Eighteen long, grueling months have passed since Beyoncé surprise-released Lemonade in April 2016 and shattered the world as we know it (or so I've heard).
It’s here, a year and a half after Lemonade's fateful drop, that I find myself still unexposed to the wonders of Queen Bey.
Yes, that’s right. It’s November 2017, and I still haven’t heard Lemonade. Save your astonishment! I could fill a Superdome-sized trough with the sea of Lemonade shade (Lemoshade?) I’ve endured from my more Bey-woke acquaintances.
I’m used to it. I embrace it. I’m The Guy Who Hasn’t Heard Lemonade™. It’s my personal brand.
I won’t dare dip my toes into the music streaming debate, but my reason for ignoring Lemonade is pretty simple: I don’t have Tidal and didn’t fancy paying $17.99 for music in a world where most of it comes (relatively) free. I never felt compelled (or desperate) enough to download it illegally somewhere.
But something came over me this week. The time has come. I’m taking my 18 bucks usually reserved for vegetables (what's a proper diet without Lemonade?) and I’m giving this album — nay, this iconic multimedia experience — a go.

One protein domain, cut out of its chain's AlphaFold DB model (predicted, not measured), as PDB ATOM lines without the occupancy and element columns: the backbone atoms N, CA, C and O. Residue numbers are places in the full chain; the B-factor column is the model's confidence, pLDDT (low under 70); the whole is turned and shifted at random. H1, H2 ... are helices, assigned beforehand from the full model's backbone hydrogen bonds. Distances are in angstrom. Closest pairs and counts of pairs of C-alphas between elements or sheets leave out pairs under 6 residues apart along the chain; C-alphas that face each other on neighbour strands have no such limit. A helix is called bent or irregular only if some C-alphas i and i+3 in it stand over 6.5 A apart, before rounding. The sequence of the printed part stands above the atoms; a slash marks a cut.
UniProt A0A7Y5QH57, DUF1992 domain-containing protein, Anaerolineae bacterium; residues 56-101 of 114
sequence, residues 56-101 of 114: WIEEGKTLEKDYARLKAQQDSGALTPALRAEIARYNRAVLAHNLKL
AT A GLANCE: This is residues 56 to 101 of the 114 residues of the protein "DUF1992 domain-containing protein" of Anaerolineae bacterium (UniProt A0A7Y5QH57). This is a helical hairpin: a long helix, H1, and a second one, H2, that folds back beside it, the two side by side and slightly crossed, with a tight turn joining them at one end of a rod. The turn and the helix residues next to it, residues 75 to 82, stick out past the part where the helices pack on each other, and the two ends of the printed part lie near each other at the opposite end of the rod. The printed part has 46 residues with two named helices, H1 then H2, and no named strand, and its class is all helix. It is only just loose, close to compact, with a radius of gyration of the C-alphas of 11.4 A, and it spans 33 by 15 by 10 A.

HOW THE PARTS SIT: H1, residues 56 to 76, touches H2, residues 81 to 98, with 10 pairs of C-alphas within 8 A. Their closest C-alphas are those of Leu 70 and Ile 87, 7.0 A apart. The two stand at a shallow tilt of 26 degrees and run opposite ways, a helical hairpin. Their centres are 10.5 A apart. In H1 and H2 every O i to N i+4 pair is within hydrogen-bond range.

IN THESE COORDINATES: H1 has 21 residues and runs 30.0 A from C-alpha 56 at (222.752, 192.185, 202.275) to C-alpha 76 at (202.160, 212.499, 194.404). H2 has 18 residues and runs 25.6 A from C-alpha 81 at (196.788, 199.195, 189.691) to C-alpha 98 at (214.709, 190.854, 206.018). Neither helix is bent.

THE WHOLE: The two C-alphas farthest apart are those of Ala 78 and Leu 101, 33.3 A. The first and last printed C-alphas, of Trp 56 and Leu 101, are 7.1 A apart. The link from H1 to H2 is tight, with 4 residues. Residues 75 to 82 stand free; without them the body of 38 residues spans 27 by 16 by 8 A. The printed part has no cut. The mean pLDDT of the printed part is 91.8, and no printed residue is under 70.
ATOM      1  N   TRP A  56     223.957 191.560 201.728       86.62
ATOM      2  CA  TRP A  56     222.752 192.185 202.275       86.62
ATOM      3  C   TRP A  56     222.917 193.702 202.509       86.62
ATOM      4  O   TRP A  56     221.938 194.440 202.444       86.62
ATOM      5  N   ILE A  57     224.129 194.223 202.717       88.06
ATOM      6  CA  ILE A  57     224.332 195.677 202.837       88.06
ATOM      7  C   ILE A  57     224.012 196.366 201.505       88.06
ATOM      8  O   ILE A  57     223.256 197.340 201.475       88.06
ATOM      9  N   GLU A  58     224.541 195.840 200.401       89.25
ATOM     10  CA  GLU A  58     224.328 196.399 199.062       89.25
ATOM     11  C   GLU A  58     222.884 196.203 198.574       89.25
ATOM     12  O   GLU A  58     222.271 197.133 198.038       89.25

So here is my track-by-track recap of Lemonade, where I’ll examine each song, give it a GIF review and hopefully exonerate myself for waiting this long.
Note: This review won't factor in the visual album. Baby steps, guys. I'll watch that in 2018 or something.
1. Pray You Catch Me
2. Hold Up
3. Don't Hurt Yourself (feat. Jack White)
5. 6 Inch (feat. The Weeknd)
6. Daddy Lessons
7. Love Drought
9. Forward (feat. James Blake)
10. Freedom (feat. Kendrick Lamar)
11. All Night
And that's it!
Wow! Already done! Just like that, my Lemonade virginity is gone, traded for a mere $17.99 to the iTunes Gods (enjoy it, guys).
So, to summarize: I get it. I understand why this album matters to so many people, why it’s so critically acclaimed. Beyoncé’s vulnerability is captivating. She takes listeners on a turbulent journey of self-discovery, a search for her own self-worth and a test of faith. She celebrates her femininity and cultural heritage, dishing out empowering anthems for both. By Lemonade's end, I had felt Beyoncé's pain and perseverance. I couldn’t help it. I struggled as she struggled, and gained a greater appreciation for what she's been through.
Musically, I don’t love every song on Lemonade, but the eclecticness works well for a listener like me, someone poorly-versed in pop music, looking for other styles to grasp onto.
I don’t see Lemonade becoming my go-to subway soundtrack. But if I hear it again — at a party or in a car — I’ll watch others rejoice and I’ll finally know why.